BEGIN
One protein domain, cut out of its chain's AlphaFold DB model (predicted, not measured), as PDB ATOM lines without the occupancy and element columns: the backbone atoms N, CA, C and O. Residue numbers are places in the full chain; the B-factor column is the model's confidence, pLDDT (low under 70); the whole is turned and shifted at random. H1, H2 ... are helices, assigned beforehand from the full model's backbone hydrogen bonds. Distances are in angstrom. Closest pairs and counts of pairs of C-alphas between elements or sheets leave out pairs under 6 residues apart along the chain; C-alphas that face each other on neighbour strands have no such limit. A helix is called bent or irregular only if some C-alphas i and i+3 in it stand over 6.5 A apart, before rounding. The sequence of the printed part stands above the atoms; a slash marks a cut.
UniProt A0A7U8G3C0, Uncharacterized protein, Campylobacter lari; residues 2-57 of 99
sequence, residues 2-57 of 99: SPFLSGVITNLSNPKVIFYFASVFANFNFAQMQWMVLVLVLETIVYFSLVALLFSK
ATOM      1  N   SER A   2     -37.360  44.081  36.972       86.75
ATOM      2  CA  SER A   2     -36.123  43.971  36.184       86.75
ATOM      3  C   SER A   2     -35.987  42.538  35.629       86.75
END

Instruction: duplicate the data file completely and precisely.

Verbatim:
One protein domain, cut out of its chain's AlphaFold DB model (predicted, not measured), as PDB ATOM lines without the occupancy and element columns: the backbone atoms N, CA, C and O. Residue numbers are places in the full chain; the B-factor column is the model's confidence, pLDDT (low under 70); the whole is turned and shifted at random. H1, H2 ... are helices, assigned beforehand from the full model's backbone hydrogen bonds. Distances are in angstrom. Closest pairs and counts of pairs of C-alphas between elements or sheets leave out pairs under 6 residues apart along the chain; C-alphas that face each other on neighbour strands have no such limit. A helix is called bent or irregular only if some C-alphas i and i+3 in it stand over 6.5 A apart, before rounding. The sequence of the printed part stands above the atoms; a slash marks a cut.
UniProt A0A7U8G3C0, Uncharacterized protein, Campylobacter lari; residues 2-57 of 99
sequence, residues 2-57 of 99: SPFLSGVITNLSNPKVIFYFASVFANFNFAQMQWMVLVLVLETIVYFSLVALLFSK
ATOM      1  N   SER A   2     -37.360  44.081  36.972       86.75
ATOM      2  CA  SER A   2     -36.123  43.971  36.184       86.75
ATOM      3  C   SER A   2     -35.987  42.538  35.629       86.75